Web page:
Memorable moment: “A young man I met last year in Raleigh at the State Fair tasted the pepper and said that he liked it. He said, ‘Usually, I come out here and I only support my kind, you know,’ and he tilted his head toward the white couple in the booth next to me. ‘But I’m trying to change. And today, I’m going to support you.’”
Advice: “Take advantage of the resources and support systems in your area. I’m indebted to WE Power Food, a group of women in the food business.”
Surprising fact: “I taught myself to make earrings from 35mm film trailers when I worked in the film department at ABC-TV in Hollywood.”
Where to shop: Shop online or at one of these retailers.
Barbara Nigro started Little Barb’s Bakery in 2021 from her home. A year later, she opened a storefront in the downtown Durham Food Hall with homemade chocolate chip cookies, cake slices, and cheesecake.
Where she finds inspiration: “My parents. I helped them open a pizzeria in Cookeville, Tennessee. Without them, I would not have had the courage to open a bakery on my own.”
Surprising fact: “I am the youngest of nine.”
Achievement: “After spending the last 10 years pursuing a career in the health field, I am finally doing what I am passionate about. This bakery is a dream come true.”
Where to shop: 530 Foster St., Suite 1, Durham
Lashonda Modest founded Melanated Wine almost a year ago. She wanted to de-complicate wine and “uncork the culture,” the company’s motto.
“The minority community has been overlooked in the area of wine,” Modest says. “I often felt that when I went grocery shopping or occasionally visited a wine shop or explored a vineyard, there was nothing that spoke to people like me.”
Where she finds inspiration: “I’m a researcher by trade, and I’m constantly doing a deep dive into why certain wines taste the way they do and which grapes can and cannot be combined during the blending session.”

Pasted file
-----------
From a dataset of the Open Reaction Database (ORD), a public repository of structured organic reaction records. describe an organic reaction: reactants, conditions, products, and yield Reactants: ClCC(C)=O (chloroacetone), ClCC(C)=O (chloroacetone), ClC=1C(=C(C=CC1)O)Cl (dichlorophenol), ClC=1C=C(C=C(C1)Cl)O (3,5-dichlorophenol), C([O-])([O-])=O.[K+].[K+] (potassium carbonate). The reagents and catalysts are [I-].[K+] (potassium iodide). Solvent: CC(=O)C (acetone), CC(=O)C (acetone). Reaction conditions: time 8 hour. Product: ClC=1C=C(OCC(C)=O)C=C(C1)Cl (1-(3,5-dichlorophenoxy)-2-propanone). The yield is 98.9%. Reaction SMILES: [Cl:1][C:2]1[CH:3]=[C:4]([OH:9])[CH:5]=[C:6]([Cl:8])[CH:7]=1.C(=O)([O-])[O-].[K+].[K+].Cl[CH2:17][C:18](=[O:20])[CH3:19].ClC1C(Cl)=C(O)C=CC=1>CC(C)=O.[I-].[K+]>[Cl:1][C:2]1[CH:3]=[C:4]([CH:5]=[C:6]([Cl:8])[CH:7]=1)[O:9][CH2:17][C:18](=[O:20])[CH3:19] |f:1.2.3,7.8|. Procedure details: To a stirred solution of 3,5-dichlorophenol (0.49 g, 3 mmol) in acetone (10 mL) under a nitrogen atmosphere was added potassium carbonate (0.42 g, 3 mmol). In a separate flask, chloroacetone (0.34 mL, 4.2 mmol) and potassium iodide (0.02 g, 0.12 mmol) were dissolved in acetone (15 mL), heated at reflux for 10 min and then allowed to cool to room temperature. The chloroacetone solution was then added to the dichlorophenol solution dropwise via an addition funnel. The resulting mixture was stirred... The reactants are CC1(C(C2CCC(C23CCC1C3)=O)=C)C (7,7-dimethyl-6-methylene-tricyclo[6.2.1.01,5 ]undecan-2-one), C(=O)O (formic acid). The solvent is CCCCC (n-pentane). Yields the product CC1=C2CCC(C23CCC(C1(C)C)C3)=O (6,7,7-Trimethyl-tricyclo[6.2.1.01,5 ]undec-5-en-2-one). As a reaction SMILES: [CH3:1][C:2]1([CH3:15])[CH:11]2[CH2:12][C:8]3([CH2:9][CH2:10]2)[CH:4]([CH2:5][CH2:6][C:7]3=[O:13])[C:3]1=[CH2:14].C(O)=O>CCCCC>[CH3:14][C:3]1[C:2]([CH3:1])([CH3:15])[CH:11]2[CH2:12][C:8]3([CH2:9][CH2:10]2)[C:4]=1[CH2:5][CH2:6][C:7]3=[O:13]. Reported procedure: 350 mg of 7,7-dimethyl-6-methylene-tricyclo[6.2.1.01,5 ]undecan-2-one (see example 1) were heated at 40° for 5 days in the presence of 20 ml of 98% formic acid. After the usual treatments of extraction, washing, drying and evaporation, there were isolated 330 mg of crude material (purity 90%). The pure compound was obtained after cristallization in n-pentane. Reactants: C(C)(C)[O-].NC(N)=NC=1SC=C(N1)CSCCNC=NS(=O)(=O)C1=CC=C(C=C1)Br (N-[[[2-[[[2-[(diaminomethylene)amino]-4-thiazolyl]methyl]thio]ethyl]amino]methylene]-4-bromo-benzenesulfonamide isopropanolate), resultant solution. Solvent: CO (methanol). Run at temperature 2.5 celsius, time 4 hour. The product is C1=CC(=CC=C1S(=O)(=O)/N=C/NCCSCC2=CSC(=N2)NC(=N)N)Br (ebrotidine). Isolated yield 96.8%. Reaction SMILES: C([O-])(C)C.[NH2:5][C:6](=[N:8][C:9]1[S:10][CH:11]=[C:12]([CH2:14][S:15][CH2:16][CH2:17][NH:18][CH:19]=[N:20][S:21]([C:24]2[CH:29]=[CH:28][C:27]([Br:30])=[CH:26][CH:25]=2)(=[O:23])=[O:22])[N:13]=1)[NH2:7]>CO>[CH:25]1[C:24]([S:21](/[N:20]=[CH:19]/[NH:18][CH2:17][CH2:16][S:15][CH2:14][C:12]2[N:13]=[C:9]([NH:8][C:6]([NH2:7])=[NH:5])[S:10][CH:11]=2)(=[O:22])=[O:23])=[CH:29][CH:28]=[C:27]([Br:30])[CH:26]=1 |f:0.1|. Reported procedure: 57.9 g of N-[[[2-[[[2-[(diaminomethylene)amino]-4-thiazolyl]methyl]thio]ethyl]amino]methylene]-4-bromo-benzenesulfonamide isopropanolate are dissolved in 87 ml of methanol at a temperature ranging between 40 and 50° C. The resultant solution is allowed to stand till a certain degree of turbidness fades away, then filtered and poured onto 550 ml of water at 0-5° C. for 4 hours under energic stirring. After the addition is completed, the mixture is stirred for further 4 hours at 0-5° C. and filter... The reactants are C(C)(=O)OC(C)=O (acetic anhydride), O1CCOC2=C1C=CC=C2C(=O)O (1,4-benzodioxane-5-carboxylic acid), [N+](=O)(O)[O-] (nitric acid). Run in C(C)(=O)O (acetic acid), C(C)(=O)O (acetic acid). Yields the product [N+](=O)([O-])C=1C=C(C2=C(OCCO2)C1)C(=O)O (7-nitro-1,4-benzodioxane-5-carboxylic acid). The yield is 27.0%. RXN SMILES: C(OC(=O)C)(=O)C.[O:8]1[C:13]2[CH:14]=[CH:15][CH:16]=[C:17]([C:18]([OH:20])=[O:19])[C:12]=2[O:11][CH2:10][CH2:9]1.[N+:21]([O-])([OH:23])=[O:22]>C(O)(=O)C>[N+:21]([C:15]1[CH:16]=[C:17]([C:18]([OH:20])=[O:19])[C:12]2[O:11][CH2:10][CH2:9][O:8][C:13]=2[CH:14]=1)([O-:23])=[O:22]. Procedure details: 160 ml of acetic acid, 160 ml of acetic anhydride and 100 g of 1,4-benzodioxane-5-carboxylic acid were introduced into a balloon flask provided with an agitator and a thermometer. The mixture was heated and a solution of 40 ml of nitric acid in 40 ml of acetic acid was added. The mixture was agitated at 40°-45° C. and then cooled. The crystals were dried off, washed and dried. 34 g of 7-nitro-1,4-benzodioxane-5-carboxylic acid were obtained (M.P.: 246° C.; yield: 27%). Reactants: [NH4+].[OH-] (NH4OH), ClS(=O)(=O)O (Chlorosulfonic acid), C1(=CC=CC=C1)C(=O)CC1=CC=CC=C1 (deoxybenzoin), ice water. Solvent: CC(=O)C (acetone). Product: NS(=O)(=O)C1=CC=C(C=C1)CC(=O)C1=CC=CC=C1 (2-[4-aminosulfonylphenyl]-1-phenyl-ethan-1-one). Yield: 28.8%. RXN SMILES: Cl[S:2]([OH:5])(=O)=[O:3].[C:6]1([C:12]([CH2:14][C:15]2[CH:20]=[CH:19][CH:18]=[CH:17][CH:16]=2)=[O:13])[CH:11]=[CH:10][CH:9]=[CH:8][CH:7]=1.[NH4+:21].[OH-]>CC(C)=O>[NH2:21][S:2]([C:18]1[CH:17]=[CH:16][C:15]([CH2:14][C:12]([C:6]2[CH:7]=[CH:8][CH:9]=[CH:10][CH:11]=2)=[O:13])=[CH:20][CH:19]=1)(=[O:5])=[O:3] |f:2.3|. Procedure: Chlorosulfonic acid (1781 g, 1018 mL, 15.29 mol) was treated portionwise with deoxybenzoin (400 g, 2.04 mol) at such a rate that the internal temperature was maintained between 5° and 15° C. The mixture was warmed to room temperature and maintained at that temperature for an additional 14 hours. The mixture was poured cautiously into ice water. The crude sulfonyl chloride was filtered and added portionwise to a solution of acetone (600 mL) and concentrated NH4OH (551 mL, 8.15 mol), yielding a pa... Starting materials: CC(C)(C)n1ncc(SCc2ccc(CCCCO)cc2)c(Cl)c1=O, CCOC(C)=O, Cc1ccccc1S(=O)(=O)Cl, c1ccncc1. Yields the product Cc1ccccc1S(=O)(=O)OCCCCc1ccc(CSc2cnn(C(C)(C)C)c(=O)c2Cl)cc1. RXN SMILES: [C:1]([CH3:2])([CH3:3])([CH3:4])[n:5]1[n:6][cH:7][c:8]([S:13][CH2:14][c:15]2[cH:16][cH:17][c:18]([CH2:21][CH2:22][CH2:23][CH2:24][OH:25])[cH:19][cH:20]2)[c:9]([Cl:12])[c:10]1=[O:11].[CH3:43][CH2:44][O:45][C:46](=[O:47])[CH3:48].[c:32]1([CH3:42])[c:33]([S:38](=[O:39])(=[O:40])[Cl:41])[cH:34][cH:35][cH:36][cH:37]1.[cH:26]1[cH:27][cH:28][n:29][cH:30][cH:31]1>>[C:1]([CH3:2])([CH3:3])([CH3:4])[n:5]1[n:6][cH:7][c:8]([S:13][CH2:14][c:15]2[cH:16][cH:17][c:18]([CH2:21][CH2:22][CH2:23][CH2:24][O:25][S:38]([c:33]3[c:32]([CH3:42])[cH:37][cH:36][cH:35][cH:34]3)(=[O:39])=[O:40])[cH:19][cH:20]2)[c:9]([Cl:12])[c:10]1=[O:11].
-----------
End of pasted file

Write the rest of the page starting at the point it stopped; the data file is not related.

Favorite quote: “‘Your life is what you decide it to be.’”
Philosophy: “It’s great that you want to support a minority-owned business but the goal of Melanated Wine is to earn your business with exceptional customer service and an experience you cannot get anywhere else.”
Where to shop: 4608 Industry Lane, Suite F, Durham
Last year, sisters Natasha Teasley and Rainbow Teasley opened an outdoor recreation company offering trips for individuals and groups. “Two Sisters Adventure Co. was born out of the desire to create a more respectful and inviting environment for all people,” Natasha says. “We are committed to removing boundaries to the outdoors.”
How she unwinds: “Relaxing with my dog. She is a 13-year-old pitbull rescue.”
Biggest hurdle: “I had to find the courage to step off the edge. I had wanted to start my own business for years but I was very low-income and came from a low-income family and had no idea how I could afford it.”
Advice: “Trust yourself but also find other women that you can talk to and trust.”
Local recommendation: Bright Black Candles in Durham
Trips: Book online
Megan Cain opened The ZEN Succulent in 2012 to provide life, joy, and inspiration with plants and thoughtfully made gifts from local and regional makers throughout the United States. “We source and craft all of our products with care,” she says, “ensuring that any treasures you find at the ZEN Succulent are special, just like you.”
First job: “I was a milkshake maker at Cheeburger Cheeburger.”
Local recommendation: Parker & Otis
Where to shop: 123 Market St., Suite B, Durham and 208 S. Wilmington St., Raleigh